• To investigate whether the coexistence of secondary biliary cirrhosis plays a limiting role in the treatment of hepatolithiasis, we retrospectively compared the clinical course and results of stone treatment in 30 patients with secondary biliary cirrhosis (8 in Child's class A and 22 in Child's class B) (group 1) and 240 patients with noncirrhotic biliary calculi (group 2). The hospital mortality, morbidity of treatment, mortality of treatment, and the percentage of treatment failure in group 1 were 20%, 40%, 6.7%, and 16.7%, respectively. Those in group 2 were 8%, 10%, 3.8%, and 10%, respectively. The modes of treatment for stone removal included surgery with postoperative cholangioscopy and percutaneous transhepatic cholangioscopy. There was a statistically significant difference between these two groups in the hospital mortality and the morbidity of treatment. We conclude that hepatolithiasis and biliary stricture should be treated early, before the development of secondary biliary cirrhosis. However, even after cirrhosis occurs, aggressive treatment does not increase the mortality of treatment or the treatment failure rate.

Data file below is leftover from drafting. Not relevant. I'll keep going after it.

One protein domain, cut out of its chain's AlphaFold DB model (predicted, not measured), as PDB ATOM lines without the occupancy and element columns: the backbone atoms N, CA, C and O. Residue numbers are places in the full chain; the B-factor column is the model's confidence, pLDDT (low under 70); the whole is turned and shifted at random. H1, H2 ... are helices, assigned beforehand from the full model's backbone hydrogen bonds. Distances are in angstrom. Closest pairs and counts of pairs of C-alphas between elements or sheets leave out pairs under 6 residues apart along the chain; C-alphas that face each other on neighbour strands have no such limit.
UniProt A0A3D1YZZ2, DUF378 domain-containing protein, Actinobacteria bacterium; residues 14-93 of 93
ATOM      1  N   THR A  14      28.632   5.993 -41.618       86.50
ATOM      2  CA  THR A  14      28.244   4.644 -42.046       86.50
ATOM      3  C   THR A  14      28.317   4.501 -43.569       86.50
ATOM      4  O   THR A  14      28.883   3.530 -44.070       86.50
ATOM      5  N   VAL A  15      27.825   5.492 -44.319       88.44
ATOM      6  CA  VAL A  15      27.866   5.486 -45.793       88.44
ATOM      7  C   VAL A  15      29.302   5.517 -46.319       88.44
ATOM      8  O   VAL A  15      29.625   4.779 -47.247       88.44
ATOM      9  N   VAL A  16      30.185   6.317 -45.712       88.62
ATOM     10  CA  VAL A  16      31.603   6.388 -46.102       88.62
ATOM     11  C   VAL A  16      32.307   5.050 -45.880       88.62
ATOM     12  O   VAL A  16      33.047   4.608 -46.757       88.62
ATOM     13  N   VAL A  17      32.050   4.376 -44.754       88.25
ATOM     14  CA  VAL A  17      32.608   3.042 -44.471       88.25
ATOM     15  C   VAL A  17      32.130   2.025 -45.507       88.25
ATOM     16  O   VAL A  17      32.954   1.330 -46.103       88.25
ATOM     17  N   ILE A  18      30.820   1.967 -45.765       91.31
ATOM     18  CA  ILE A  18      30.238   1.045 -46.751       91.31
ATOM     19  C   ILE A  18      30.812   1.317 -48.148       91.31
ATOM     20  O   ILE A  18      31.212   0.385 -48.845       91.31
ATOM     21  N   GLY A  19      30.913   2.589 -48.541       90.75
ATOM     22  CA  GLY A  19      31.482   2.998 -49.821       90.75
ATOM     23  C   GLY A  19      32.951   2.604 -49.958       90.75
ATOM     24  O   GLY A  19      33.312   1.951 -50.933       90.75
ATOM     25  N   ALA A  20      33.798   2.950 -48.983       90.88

(Arch Surg. 1989;124:1301-1305)